[Guest post by Desiree Moore, founder of legal education program, Greenhorn Legal, and Adjunct Faculty Member at Loyola University Chicago School of Law]
I wrote this before reading Professor Moliterno’s post, “Time To ‘Do,’ Not Talk.” I believe we are aligned in our thinking with respect to practical skills training and this post proposes something similar to (or compatible with) what Washington and Lee has undertaken:
Law students, whether in their 1L, 2L or 3L year, should participate in an intensive “boot camp” of sorts that covers those practical skills not otherwise offered in a traditional law school curriculum. This is a streamlined and cost effective solution to the lack of preparedness new lawyers face as they embark on their legal careers. It is far more practical and easier to implement than any proposal to revamp law school curricula entirely. An intensive boot camp offered separate and apart from our existing law school curricula will also not interfere with the interests and objectives of our tenured professors (who are getting somewhat of a bad name here but who undeniably have defined so many of our law school experiences; they are not, by any means, disposable) or the venerable purposes of a traditional law school education.
To be clear, “practical skills” in this instance does not mean trial practice, deposition training, negotiations skills, etc. These are already being taught in many law schools and, while there is certainly a place for such skills courses, as a member of the hiring committee at a national law firm for many years I can assure you that landing a coveted law firm job (or any job in this market) does not turn on the ability to impeach a witness in a mock trial. (Clinics are useful, too, but can be disjointed and arbitrary in terms of what comes across a student’s desk and thus do not guarantee that all students who participate are exposed to a similar, wide breadth of skills that will prepare them for any job after law school.)
Rather, success in an interview or in a first job turns on professionalism, polish, demeanor, interpersonal skills, and the ability to converse in legal and non-legal matters. A young practitioner is invaluable if he or she can assimilate easily into a law firm or other legal practice setting, adhere to basic email and letter writing etiquette, anticipate the needs of more senior attorneys, actually implement core competency skills, and contribute meaningfully to client matters without significant instruction. In short, to be successful, young lawyers need to have an understanding of how a law firm or other legal practice operates and their role in helping that operation succeed.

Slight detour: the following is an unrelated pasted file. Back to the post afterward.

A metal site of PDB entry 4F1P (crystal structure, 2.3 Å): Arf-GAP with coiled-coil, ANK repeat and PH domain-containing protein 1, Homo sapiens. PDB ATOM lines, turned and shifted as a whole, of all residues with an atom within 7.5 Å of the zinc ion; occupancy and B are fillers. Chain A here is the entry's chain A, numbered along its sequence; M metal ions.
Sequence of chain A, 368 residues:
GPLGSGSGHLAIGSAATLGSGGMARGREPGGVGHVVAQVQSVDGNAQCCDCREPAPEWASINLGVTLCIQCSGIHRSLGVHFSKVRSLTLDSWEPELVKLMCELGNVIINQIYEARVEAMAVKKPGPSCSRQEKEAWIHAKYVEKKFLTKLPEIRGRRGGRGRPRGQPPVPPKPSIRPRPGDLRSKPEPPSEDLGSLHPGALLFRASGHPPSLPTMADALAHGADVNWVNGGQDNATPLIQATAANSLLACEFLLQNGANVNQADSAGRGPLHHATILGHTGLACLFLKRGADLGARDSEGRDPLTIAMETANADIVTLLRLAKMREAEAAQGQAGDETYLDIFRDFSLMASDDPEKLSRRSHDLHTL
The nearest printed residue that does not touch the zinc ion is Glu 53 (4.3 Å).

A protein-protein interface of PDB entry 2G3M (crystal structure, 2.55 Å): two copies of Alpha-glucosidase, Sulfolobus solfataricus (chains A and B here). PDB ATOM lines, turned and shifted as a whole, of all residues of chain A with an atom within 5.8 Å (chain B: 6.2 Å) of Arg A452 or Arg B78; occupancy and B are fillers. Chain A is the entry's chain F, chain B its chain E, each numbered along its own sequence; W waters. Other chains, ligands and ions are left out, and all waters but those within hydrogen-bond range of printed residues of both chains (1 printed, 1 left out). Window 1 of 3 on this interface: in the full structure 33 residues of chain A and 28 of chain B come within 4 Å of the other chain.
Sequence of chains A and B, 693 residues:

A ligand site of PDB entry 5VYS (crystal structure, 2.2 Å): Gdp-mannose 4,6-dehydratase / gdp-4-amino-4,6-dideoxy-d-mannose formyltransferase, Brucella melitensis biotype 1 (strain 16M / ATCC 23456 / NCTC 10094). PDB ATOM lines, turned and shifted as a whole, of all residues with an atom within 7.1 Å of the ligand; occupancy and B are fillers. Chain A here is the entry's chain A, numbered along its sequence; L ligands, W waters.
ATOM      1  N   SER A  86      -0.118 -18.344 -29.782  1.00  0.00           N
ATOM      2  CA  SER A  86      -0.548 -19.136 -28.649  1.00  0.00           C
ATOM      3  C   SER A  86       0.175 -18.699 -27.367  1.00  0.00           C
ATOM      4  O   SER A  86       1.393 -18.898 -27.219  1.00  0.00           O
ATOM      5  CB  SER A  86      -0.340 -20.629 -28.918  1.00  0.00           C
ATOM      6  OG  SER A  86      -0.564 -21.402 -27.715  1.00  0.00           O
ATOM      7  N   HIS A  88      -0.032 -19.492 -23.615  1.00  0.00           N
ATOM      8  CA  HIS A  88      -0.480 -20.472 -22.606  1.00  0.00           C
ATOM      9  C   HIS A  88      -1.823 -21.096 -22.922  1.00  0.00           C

In large part, these skills can be taught in intensive training sessions. For example, most ambitious, prospective graduates need only hear once that they should never go into an attorney’s office without a pad of paper and pen in hand. Or that it is proper to leave an assignment on an assigning attorney’s chair, and not desk or simply via email, if the assignment cannot be delivered in person. Critical skills such as how to work with staff, work in teams, manage time, bill time, and handle mistakes and negative performance evaluations can be taught in an intensive setting, as well.
Likewise, law students can benefit from exposure to many key core competency skills in an intensive setting. Law students have a solid foundation for these skills from their doctrinal courses to begin with and, in many instances, it is simply a matter of providing context. For example, the role of a new lawyer in performing due diligence, drafting certificates, or assisting with mergers and acquisitions can be taught in an intensive training session. On the litigation end, the timeline of a trial, drafting practitioner-style motions, and the basics of discovery can be taught in an intensive setting, too. If these intensive courses can supplement other skills courses and clinics like those offered at Washington and Lee and other schools, even better.
What’s more, law students are eager to learn practical skills. As an example, in the spring, Loyola University Chicago School of Law is hosting a three-day intensive practical skills training program for 3Ls through Greenhorn Legal. We opened registration for the program and, within 24 hours, 90 students (out of a class of approximately 240), the maximum allotted for the course, had enrolled.
If these intensive courses are offered pass/fail (that is, not for credit), law students may enroll free of charge (a gesture that, with all of the criticism surrounding the cost of law school and earning potential in the aftermath, will reflect positively on the law schools). It is inexpensive for law schools, too. Even at a modest price per person rate to execute the program, the figure will be an undetectable fraction of the cost students are paying to attend law school. We owe it to them, anyway.
I am with Professor Moliterno: “The time for hand-wringing is passed.” While the notion of a boot camp is not a solution to many of the problems cited in these recent blog entries, it is a step in the direction of preparing new lawyers to actually practice law.